integration of economic activities across national boundaries. In globally configured supply
chains, product components have to cross a multitude of national boundaries before a
finished product can be handed over to the final customer.
Above we have depicted the globalization process as well as the underlying drivers
which explain this phenomenon. It is important to note that this is certainly true for a
general trend in international business - but the significance of the single drivers will vary
among industries which implies that industries are globalizing in different speeds.

2.

International Logistics Strategy

Until now we have implied that globalization is a mainly external process for the
company, pressing the single organization to react to its forces. But this can only be
regarded as one side of the medal. On the other side, the single organization contributes to
this ever accelerating process by the specific configuration and coordination of its own
supply and production chain. This is reflected by the organization's logistics strategy,
which we will relate to in this chapter.

18

Supply Chain Management in the Global Context

a)

Internationalization Strategy and Logistics Strategy

When examining configurations of internationally operating firms, a typology by


BARTLETT and GHOSHAL (1989) is commonly referred to. According to a multitude of
dimensions, they differentiate four types of internationally acting organizations: the
multinational organization, the international organization, the classic global organization
and the complex global organization (see Table 2).
We will refrain from a detailed presentation of these types and instead confine
ourselves to the presentation of two configurations which clarify our point and show the
increasing significance of logistics strategy in the era of globalization. The following image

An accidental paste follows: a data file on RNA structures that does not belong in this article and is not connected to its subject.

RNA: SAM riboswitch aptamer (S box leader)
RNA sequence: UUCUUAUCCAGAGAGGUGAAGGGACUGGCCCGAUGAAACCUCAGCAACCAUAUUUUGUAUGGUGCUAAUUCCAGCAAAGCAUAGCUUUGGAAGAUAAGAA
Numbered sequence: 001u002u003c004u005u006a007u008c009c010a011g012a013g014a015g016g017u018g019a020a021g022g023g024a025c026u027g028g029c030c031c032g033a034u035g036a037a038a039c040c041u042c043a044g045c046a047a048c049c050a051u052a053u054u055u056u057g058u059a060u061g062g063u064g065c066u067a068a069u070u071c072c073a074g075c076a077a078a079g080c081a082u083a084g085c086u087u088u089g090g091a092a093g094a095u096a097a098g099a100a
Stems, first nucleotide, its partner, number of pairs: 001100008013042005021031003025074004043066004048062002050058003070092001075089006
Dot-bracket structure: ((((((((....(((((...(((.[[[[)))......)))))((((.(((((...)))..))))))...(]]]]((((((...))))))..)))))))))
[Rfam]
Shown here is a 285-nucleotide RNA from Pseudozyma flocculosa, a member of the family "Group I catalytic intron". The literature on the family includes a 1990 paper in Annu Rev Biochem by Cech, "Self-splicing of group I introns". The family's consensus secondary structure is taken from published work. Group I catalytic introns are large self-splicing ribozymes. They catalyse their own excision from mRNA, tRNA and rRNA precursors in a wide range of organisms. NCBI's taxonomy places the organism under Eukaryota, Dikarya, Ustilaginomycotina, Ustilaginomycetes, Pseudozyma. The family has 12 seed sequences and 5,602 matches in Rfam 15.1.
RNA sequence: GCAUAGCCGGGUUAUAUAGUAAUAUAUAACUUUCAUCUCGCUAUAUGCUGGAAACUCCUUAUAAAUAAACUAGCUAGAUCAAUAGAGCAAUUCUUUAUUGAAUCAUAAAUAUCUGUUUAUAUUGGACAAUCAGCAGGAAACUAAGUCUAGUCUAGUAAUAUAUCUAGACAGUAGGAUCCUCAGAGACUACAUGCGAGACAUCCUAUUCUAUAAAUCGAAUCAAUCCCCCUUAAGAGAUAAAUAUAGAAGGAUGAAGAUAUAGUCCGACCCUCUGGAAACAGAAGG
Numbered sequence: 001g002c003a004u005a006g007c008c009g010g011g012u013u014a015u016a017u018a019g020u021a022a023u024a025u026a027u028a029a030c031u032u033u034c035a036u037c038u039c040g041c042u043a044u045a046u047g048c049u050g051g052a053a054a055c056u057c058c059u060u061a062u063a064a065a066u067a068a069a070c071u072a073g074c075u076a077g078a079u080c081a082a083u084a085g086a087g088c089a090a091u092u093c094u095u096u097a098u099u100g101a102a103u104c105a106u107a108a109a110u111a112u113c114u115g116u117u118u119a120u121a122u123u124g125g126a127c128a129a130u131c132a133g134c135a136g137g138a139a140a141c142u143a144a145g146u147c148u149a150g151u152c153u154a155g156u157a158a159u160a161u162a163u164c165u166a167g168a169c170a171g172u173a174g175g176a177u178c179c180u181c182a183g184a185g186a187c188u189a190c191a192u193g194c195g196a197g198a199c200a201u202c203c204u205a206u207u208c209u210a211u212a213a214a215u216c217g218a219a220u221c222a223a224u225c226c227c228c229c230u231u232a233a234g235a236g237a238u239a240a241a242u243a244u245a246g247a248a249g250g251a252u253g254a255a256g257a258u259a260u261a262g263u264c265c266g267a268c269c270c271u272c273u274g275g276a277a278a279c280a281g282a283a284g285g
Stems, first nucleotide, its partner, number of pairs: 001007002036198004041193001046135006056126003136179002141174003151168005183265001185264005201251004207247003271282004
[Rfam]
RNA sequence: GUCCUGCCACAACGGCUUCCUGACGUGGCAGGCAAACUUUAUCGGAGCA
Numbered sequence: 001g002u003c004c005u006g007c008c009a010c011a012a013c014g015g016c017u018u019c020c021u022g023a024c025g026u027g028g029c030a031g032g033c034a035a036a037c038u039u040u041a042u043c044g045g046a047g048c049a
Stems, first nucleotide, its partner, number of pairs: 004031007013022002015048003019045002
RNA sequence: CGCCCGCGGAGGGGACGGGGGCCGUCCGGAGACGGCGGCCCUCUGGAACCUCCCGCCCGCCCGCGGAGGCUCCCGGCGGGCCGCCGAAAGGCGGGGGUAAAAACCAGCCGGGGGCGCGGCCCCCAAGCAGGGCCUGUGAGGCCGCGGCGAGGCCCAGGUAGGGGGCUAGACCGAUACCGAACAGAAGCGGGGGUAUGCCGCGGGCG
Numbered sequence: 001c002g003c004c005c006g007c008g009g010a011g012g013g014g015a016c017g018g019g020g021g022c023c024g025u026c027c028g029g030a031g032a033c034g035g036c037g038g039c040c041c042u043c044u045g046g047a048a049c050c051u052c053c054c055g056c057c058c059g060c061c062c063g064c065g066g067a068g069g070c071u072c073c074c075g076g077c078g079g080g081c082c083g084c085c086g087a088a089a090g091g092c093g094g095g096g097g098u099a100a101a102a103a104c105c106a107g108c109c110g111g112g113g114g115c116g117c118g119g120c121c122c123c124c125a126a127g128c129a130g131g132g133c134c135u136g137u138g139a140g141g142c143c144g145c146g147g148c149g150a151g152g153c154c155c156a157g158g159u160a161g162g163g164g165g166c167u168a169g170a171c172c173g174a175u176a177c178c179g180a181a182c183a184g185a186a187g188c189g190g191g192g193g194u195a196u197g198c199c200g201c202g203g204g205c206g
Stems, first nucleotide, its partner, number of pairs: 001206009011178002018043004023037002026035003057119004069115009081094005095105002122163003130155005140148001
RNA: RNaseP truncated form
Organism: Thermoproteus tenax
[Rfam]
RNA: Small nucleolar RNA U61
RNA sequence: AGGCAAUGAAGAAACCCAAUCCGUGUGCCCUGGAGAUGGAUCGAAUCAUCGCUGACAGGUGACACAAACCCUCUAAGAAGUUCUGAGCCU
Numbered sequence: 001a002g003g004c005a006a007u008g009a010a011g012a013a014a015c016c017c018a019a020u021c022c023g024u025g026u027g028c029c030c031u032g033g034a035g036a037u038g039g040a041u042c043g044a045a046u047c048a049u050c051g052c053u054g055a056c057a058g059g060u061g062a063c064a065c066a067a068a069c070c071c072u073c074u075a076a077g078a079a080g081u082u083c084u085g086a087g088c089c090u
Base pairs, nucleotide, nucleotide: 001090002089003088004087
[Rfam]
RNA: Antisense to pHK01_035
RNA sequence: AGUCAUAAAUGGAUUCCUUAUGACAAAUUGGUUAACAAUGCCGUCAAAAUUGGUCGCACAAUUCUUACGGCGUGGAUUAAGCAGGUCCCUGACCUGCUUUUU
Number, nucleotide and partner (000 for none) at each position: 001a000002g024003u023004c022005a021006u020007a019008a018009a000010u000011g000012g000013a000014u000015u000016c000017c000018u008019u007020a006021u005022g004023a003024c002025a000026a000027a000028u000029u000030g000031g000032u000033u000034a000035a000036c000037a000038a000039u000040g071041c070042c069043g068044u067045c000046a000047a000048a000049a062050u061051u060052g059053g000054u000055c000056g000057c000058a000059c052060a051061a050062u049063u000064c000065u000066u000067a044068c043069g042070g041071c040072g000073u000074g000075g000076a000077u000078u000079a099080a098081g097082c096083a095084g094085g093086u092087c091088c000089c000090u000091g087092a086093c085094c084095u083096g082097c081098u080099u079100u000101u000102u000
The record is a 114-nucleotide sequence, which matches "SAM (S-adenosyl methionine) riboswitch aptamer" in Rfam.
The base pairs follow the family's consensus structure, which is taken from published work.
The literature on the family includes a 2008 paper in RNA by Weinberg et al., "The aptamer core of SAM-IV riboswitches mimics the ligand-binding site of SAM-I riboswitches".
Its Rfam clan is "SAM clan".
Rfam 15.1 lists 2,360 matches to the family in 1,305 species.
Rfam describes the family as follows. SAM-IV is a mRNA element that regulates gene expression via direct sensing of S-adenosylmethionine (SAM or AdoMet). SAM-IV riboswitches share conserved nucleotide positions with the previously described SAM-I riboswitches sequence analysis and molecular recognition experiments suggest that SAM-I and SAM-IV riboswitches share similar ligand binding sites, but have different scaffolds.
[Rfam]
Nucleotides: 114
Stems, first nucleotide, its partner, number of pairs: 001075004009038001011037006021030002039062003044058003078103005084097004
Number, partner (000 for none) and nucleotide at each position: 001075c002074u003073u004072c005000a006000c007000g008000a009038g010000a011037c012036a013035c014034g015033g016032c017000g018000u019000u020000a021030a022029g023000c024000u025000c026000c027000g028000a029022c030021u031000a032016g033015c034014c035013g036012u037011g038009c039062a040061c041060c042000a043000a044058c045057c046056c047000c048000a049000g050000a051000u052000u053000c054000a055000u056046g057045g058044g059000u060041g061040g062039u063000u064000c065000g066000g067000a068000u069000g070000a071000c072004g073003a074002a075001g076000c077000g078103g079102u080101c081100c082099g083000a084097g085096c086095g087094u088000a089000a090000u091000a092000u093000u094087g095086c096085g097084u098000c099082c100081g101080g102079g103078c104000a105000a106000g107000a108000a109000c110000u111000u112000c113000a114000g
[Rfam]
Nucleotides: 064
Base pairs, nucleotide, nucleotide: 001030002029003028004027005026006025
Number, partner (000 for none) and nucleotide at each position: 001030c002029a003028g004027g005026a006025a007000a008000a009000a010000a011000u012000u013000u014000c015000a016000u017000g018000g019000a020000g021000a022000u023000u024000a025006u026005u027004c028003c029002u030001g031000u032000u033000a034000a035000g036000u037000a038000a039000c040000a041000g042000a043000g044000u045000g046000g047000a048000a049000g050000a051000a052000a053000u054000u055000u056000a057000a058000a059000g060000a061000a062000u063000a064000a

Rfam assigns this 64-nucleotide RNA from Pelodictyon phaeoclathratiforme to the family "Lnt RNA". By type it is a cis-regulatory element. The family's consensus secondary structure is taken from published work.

shows alternative configurations of production sites for a company, but can also be
interpreted as the location of a company's suppliers or distributors. We will refer to it as an
reductionist view on the geographical configuration of a company's supply chain. Figure 8a
illustrates the configuration of a typical multinational organization, whereas Figure 8b
depicts the interdependencies in the network of a transnational company.
Characteristics

`Multinational

`International

`Classic global

`Complex global

Structural configu- Decentralized


fedration
eration. Many key
assets, responsibilities, decisions decentralized

Co-ordinated federation. Many assets,


responsibilities, resources,
decisions
decentralized
but
controlled by HQ

Centralized
hub.
Most strategic assets,
resources, responsibilities and decisions
centralized

Distributed network
of specialized resources and capabilities

Administrative
control

Informal
HQ-subsidiary relationship;
simple
financial
control

Formal management
planning and control
systems allow tighter
HQ-subsidiary linkage

Tight central control


of decisions, resources and information

Complex process of
co-ordination and cooperation in an environment of shared
decision making

Management
attitude
towards
overseas
operations

Overseas operations
seen as portfolio of
independent
businesses

Overseas operations
seen as appendages
to a central domestic
corporation

Overseas operations
treated as `delivery
pipelines to a unified global market

Overseas operations
seen as integral part
of complex network
of flows of components,
products,
resources,
people,
information among
inter-dependent units

Role of overseas Sensing and


operations
ploiting local
portunities
Development
diffusion
knowledge

ex- Adapting and lever- Implementing parent Differentiated conop- aging parent com- company strategies
tributions by national
pany competencies
units to integrated
worldwide operations

devel- Knowledge
develand Knowledge
devel- Knowledge
devel- Knowledge
of oped and retained oped at the center oped and retained at oped jointly and
shared worldwide
within each unit
and transferred to the central
overseas units

Source: DICKEN (1998, p. 204)


Table 2: Types of Internationally Operating Companies

As can easily be seen, the transnational configuration appears more complex since
more relations have to be handled and the single locations are interdependent. This
configuration reflects some of the globalization drivers we have elaborated above, such as
19

Delfmann / Albers

the necessity of big scale and specialized production. The geographic configuration of
logistical networks will be treated further in part D.2 of this paper. But does globalization
mean that all supply chains will sooner or later have to be configured in such a
transnational manner ? And, if not, how can we arrive at a coherent judgement on how to
configure the supply chain ? As we have illustrated above, the speed of globalization varies
from industry to industry according to the relevance of the globalization drivers. In
response to this observation, a company's logistics strategy differs as well according to the
product(s) it sells or the industry it is in. JAMES C. COOPER identifies several product
variables which have considerable effect on a company's logistics strategy. We will